Joe Mansour arrived on campus with a reputation for long, long field goals. The kind of field goals booted from the midfield logo.
“The first day I got here, the team was surrounding me,” Mansour, a freshman, said on Media Day of his introduction to UK players. “And I think I kicked a 65-yarder.”
The hype reached levels rarely seen for kickers. He was a three-time All-State selection out of LaGrange (Ga.) High School and made a 59-yarder his senior year. His range seemed almost mythical, especially considering he was supposed to replace the departed Lones Seiber, who never kicked a field goal over 50 yards in his four-year career.
When the depth chart was released Monday, Mansour was unlisted at placekicker – the position most assumed he would be starting at – and was the No. 2 punter. He is currently battling sophomore Craig McIntosh for the kickoff specialist position.
The freshman who was tabbed by UK head coach Joker Phillips as the most likely rookie to see playing time, and who “walked around like he owned the place” from the first day, won’t be assuming placekicking duties, at least for the start of the season.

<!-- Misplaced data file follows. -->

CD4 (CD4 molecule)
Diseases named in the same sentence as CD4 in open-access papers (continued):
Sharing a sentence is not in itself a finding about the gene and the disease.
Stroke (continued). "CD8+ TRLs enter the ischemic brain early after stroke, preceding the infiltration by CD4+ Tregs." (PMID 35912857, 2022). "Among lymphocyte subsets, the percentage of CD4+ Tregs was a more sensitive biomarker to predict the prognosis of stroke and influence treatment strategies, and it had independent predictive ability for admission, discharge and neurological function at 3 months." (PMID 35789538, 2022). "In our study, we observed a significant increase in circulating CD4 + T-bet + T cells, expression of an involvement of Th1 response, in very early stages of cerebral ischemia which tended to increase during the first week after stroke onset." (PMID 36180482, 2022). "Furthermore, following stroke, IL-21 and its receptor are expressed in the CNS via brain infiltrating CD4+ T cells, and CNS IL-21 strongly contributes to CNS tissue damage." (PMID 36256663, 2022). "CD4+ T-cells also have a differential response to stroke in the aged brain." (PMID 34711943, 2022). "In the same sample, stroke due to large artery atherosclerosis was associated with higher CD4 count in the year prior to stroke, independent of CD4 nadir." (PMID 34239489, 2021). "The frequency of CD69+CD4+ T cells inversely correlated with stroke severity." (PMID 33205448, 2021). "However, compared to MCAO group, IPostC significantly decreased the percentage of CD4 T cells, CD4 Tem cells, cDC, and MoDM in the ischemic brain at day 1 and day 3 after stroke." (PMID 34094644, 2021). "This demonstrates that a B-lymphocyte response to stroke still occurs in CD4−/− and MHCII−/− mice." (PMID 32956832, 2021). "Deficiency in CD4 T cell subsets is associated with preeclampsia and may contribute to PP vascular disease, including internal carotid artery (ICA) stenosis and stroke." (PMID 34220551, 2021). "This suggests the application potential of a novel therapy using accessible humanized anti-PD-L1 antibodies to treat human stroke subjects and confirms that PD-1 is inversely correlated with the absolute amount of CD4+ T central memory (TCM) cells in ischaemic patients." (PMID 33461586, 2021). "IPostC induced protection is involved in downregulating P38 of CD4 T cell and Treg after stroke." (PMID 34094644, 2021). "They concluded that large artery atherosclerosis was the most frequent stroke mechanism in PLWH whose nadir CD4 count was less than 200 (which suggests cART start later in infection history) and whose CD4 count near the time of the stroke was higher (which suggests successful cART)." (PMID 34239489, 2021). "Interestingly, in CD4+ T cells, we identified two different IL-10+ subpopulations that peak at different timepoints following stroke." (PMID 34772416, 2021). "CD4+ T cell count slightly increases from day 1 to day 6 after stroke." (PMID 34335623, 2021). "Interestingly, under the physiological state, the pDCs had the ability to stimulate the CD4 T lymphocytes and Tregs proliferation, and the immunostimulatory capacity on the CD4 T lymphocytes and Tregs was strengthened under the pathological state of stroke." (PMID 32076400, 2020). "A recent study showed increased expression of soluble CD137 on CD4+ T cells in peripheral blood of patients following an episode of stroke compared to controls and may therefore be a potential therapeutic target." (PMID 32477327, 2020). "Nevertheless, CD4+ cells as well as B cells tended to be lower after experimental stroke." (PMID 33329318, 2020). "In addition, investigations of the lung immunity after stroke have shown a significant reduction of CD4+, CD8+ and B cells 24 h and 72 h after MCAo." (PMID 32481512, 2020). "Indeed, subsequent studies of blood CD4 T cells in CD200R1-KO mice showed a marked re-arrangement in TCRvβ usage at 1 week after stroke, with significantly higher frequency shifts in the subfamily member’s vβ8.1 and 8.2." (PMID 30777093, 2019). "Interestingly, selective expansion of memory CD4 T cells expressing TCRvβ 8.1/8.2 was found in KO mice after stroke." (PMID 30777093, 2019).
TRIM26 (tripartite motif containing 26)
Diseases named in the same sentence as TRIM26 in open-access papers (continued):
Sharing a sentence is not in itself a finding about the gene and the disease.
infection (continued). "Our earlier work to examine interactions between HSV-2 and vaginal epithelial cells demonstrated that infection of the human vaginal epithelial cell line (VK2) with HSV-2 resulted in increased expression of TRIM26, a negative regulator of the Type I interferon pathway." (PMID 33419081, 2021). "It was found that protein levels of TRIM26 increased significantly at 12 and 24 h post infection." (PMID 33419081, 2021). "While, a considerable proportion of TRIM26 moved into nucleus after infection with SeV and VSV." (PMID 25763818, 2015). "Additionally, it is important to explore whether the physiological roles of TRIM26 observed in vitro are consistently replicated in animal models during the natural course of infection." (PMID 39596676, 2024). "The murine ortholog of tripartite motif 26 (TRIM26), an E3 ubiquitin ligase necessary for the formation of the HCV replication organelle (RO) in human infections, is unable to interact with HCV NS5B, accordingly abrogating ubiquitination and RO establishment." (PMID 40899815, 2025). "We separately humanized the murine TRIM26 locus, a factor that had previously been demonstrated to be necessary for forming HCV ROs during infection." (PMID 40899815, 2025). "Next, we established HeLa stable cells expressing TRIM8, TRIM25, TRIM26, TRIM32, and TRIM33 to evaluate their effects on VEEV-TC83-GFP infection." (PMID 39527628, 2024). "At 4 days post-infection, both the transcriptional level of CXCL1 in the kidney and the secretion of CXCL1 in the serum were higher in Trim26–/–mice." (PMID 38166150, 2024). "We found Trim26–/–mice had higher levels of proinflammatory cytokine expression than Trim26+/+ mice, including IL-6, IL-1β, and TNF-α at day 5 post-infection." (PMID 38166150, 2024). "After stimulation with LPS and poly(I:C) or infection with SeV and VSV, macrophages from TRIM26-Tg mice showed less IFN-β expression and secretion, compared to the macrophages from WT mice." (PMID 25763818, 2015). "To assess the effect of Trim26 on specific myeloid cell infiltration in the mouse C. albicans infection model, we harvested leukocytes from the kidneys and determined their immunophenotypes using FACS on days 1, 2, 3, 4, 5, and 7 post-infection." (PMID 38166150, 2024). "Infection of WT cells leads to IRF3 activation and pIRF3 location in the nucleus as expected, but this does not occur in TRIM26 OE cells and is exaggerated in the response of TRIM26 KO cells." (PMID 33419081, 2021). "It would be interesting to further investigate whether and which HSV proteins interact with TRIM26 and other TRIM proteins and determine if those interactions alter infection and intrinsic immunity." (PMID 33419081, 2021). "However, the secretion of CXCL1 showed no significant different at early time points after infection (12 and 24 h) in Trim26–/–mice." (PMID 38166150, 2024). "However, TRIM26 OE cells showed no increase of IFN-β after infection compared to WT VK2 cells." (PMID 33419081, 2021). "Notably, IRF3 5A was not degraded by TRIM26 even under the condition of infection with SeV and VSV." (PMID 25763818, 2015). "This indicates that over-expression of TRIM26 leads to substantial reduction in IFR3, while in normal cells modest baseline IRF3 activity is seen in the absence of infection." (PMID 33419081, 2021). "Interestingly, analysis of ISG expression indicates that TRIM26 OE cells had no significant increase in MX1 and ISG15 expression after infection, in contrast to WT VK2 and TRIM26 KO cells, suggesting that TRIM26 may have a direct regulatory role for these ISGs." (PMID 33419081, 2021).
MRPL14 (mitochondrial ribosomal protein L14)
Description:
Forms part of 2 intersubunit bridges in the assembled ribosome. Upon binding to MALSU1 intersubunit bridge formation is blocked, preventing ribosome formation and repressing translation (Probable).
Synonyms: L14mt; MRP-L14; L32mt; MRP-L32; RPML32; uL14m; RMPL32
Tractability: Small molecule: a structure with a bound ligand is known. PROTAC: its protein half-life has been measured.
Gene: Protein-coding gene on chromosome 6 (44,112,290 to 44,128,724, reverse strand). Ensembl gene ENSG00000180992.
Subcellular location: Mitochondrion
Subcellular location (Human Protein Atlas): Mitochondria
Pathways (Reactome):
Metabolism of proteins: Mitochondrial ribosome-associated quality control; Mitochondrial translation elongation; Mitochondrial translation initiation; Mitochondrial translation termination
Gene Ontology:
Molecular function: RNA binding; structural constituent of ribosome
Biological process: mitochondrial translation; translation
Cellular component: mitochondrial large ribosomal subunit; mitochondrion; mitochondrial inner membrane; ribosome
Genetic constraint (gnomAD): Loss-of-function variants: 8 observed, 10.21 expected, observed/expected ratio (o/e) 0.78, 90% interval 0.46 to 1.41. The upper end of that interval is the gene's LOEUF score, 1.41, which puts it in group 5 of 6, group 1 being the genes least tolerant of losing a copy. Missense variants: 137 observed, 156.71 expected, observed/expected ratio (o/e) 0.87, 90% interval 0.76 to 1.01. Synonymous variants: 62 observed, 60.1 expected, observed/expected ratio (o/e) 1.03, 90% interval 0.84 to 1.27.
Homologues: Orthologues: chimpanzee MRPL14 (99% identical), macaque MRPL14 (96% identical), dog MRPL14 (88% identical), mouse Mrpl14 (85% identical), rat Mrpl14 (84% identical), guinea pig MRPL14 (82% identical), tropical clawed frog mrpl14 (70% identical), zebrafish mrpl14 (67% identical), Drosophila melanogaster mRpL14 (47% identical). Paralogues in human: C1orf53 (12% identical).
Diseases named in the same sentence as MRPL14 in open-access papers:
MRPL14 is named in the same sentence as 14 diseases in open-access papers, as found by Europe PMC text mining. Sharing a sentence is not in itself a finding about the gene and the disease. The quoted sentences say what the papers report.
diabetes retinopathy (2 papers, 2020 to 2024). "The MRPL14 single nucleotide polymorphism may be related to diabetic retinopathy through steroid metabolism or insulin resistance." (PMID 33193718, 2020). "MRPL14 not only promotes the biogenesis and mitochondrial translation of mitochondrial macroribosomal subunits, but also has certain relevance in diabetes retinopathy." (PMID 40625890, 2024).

The decision ultimately came down to consistency.
“We think that someday Mansour will be a guy who will line up and kick 60 plus yard field goals,” Phillips said. “Today he’s not ready to do that. He hasn’t been as consistent as we would like.”
Instead, junior Ryan Tydlacka is slated to handle both kicking and punting duties. He averaged 40 yards per punt last year, but has only attempted six kicks in his career, all in 2008. He converted three of six with a long of 51 yards.
“He has won (the placekicking) job and has been the most consistent,” Phillips said.
Regardless of who is kicking field goals, Phillips wants special teams to be a team-wide, and staff-wide, effort.
So far, new special teams coach Greg Nord has brought plenty of his own energy to the unit.
“Juice,” Phillips said is what Nord brought to the coaching staff. “(Juice) is energy, enthusiasm, excitement, passion for this job here. That’s what is going to rub off on players.”
Nord said he still plans on being aggressive in the special teams effort by using Randall Cobb and Derrick Locke in the return game. Last year, Cobb averaged 12.8 yards per punt return with one touchdown and 26.5 yards per kick return. Locke averaged 27.8 yards per kick return with one touchdown, a 100-yard scamper against Louisville.
“The kicking game, we think we have two of the most dynamic returners in this league in Locke and Cobb,” Phillips said.
In addition to Cobb and Locke, freshman tailbacks Brandon Gainer and Raymond Sanders, freshman cornerback Jerell Priester and junior safety Mychal Bailey have also been returning kicks in fall camp.
“(Special teams) will be a difference in a lot of games, and we have to sell that to our players,” Phillips said.